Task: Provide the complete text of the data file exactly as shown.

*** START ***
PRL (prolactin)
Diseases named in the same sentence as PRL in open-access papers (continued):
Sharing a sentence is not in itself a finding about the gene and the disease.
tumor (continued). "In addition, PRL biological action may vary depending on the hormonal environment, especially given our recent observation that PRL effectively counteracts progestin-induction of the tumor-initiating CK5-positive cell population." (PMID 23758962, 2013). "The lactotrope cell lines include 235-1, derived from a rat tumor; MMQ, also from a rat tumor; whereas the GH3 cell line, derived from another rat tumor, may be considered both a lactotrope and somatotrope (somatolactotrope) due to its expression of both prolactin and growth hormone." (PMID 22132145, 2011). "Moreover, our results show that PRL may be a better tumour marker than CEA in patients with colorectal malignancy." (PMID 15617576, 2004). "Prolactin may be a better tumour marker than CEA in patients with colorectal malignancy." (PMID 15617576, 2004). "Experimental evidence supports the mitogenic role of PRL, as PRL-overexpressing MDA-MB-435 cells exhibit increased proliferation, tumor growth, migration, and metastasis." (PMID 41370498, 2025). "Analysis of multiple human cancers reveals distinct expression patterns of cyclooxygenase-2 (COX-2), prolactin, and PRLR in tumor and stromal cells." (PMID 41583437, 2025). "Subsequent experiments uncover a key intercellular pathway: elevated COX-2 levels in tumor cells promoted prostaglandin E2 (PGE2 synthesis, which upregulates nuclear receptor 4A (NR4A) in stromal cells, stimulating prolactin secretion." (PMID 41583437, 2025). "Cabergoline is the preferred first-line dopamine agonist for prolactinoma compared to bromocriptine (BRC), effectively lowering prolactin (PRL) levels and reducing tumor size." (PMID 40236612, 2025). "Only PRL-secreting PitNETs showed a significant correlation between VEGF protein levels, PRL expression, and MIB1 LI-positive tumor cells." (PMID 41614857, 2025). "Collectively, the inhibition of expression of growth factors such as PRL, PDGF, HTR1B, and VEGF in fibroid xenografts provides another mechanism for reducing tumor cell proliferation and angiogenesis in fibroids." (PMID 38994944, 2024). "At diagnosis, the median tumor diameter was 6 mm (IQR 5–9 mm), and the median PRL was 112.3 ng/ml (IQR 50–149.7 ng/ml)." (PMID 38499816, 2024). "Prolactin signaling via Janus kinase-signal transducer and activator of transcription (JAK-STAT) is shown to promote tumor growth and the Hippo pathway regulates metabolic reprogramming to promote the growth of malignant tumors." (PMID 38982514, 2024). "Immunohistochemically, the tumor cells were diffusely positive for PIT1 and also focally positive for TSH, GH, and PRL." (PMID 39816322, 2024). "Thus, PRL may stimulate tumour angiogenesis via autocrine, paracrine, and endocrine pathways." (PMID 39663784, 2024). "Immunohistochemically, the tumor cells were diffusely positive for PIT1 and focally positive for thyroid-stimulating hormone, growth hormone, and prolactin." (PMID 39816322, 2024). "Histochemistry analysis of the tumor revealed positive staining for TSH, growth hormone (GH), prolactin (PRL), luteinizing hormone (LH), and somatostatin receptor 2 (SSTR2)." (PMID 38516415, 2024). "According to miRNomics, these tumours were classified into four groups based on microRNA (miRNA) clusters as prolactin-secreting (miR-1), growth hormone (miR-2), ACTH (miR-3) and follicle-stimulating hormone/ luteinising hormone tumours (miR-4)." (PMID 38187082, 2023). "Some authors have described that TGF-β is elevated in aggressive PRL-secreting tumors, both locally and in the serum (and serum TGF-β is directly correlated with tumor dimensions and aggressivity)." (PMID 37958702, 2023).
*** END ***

PRL (prolactin)
Diseases named in the same sentence as PRL in open-access papers (continued):
Sharing a sentence is not in itself a finding about the gene and the disease.
tumor (continued). "In addition, PRL biological action may vary depending on the hormonal environment, especially given our recent observation that PRL effectively counteracts progestin-induction of the tumor-initiating CK5-positive cell population." (PMID 23758962, 2013). "The lactotrope cell lines include 235-1, derived from a rat tumor; MMQ, also from a rat tumor; whereas the GH3 cell line, derived from another rat tumor, may be considered both a lactotrope and somatotrope (somatolactotrope) due to its expression of both prolactin and growth hormone." (PMID 22132145, 2011). "Moreover, our results show that PRL may be a better tumour marker than CEA in patients with colorectal malignancy." (PMID 15617576, 2004). "Prolactin may be a better tumour marker than CEA in patients with colorectal malignancy." (PMID 15617576, 2004). "Experimental evidence supports the mitogenic role of PRL, as PRL-overexpressing MDA-MB-435 cells exhibit increased proliferation, tumor growth, migration, and metastasis." (PMID 41370498, 2025). "Analysis of multiple human cancers reveals distinct expression patterns of cyclooxygenase-2 (COX-2), prolactin, and PRLR in tumor and stromal cells." (PMID 41583437, 2025). "Subsequent experiments uncover a key intercellular pathway: elevated COX-2 levels in tumor cells promoted prostaglandin E2 (PGE2 synthesis, which upregulates nuclear receptor 4A (NR4A) in stromal cells, stimulating prolactin secretion." (PMID 41583437, 2025). "Cabergoline is the preferred first-line dopamine agonist for prolactinoma compared to bromocriptine (BRC), effectively lowering prolactin (PRL) levels and reducing tumor size." (PMID 40236612, 2025). "Only PRL-secreting PitNETs showed a significant correlation between VEGF protein levels, PRL expression, and MIB1 LI-positive tumor cells." (PMID 41614857, 2025). "Collectively, the inhibition of expression of growth factors such as PRL, PDGF, HTR1B, and VEGF in fibroid xenografts provides another mechanism for reducing tumor cell proliferation and angiogenesis in fibroids." (PMID 38994944, 2024). "At diagnosis, the median tumor diameter was 6 mm (IQR 5–9 mm), and the median PRL was 112.3 ng/ml (IQR 50–149.7 ng/ml)." (PMID 38499816, 2024). "Prolactin signaling via Janus kinase-signal transducer and activator of transcription (JAK-STAT) is shown to promote tumor growth and the Hippo pathway regulates metabolic reprogramming to promote the growth of malignant tumors." (PMID 38982514, 2024). "Immunohistochemically, the tumor cells were diffusely positive for PIT1 and also focally positive for TSH, GH, and PRL." (PMID 39816322, 2024). "Thus, PRL may stimulate tumour angiogenesis via autocrine, paracrine, and endocrine pathways." (PMID 39663784, 2024). "Immunohistochemically, the tumor cells were diffusely positive for PIT1 and focally positive for thyroid-stimulating hormone, growth hormone, and prolactin." (PMID 39816322, 2024). "Histochemistry analysis of the tumor revealed positive staining for TSH, growth hormone (GH), prolactin (PRL), luteinizing hormone (LH), and somatostatin receptor 2 (SSTR2)." (PMID 38516415, 2024). "According to miRNomics, these tumours were classified into four groups based on microRNA (miRNA) clusters as prolactin-secreting (miR-1), growth hormone (miR-2), ACTH (miR-3) and follicle-stimulating hormone/ luteinising hormone tumours (miR-4)." (PMID 38187082, 2023). "Some authors have described that TGF-β is elevated in aggressive PRL-secreting tumors, both locally and in the serum (and serum TGF-β is directly correlated with tumor dimensions and aggressivity)." (PMID 37958702, 2023).